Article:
Because that's what's wrong with this market. And the fact that you would come right out and say that on an online forum, and apparently not even recognize that by saying that you are falling down on your fiduciary duty to your client to fairly and evenhandedly seek the highest and best offer in your client's interest, even if it means you have to share the commission with your fellow agent...well, it kind of speaks for itself, doesn't it?
Sorry to be blunt - but really - greed is what got this industry in the mess it's in to begin with...
Best regards, Audrey Papworth (623) 341-8750
That depends on the cost of the land and how the area has held up during the last couple of years of the recession. We have had about a 10% drop recently in RE and it is a buyer's market. Let me know if I may help you in your quest.
Many lots are available at a fraction of their former value throughout the South, Florida, Texas, Great Lakes areas...to name a few, primarily because many developers lost their shirts mid-development and there are planned communities where virtually hundreds of the unsold lots have been turned over to the counties for past due taxes. Buyer beware - there are, naturally, a number of "get rich quick" schemes and scams of worthless parcels being marketed by shady operators too. But real deals exist.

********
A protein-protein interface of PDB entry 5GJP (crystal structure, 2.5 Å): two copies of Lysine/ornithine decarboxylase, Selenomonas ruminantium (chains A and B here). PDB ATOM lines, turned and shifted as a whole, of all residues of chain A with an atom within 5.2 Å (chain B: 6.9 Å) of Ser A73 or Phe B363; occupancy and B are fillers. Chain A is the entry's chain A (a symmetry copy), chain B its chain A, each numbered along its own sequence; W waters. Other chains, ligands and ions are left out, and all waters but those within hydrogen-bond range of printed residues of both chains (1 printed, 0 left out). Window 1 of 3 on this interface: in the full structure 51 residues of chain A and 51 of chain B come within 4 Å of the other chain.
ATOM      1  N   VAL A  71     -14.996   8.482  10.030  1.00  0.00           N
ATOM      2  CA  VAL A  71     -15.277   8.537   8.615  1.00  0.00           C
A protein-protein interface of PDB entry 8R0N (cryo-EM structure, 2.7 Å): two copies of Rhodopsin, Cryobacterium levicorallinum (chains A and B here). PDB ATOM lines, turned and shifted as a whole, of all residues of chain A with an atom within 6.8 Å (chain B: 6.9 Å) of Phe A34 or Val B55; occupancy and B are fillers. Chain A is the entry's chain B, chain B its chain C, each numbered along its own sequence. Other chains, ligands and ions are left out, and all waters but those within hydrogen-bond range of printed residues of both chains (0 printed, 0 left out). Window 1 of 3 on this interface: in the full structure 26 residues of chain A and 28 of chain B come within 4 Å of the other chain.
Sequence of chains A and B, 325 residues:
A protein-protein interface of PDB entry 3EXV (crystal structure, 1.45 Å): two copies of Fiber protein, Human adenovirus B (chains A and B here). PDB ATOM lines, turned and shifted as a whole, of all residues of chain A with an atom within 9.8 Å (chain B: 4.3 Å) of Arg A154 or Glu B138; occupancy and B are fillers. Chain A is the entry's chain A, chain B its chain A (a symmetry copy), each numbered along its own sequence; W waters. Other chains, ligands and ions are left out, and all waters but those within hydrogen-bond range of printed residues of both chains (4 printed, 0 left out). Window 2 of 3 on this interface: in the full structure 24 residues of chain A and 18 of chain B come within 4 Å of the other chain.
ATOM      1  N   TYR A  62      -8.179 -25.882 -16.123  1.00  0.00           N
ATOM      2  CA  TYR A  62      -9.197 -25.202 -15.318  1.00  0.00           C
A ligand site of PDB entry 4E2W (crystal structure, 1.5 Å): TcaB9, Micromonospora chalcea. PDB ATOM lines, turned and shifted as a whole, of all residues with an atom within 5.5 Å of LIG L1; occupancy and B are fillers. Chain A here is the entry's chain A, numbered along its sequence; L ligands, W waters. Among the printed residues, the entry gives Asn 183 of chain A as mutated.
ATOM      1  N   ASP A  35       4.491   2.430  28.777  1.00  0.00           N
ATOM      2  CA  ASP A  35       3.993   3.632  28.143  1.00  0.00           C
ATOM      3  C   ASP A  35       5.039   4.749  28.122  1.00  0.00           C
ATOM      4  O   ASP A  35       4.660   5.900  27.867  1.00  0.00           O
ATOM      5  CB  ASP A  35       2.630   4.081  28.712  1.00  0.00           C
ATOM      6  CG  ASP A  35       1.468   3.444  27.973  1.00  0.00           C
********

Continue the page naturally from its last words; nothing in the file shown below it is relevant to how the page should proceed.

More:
My best advice - first decide where you want to look - and know why. Is there an upside potential for growth? What is the historical pattern? How is the employment outlook? Is there some reason why baby-boomers are targeting the area, and likely to continue to do so after the recession lifts? Then find a good local agent who has land listings, and tends to deal in land. Most agents don't. You can find them on Trulia...Realtor.com...most of the sites, by looking at the "land" listings.
The truth of the matter is, no matter how much data is available online, it's still vitally important to have an anchor in the marketplace, helping you sort through the raw listings - helping you to separate the "wheat from the chaff" so to speak. And it's good to build a relationship with someone who you connect with...someone who can finish your sentence and anticipate your next question because they have been listening to what your objectives, wants and needs are.
Fear not...there are bargains galore still to be had. You haven't missed the wave of foreclosures. Come on in - the water is fine!
Jeri Creson, Broker
TotalAccess Realty Advisors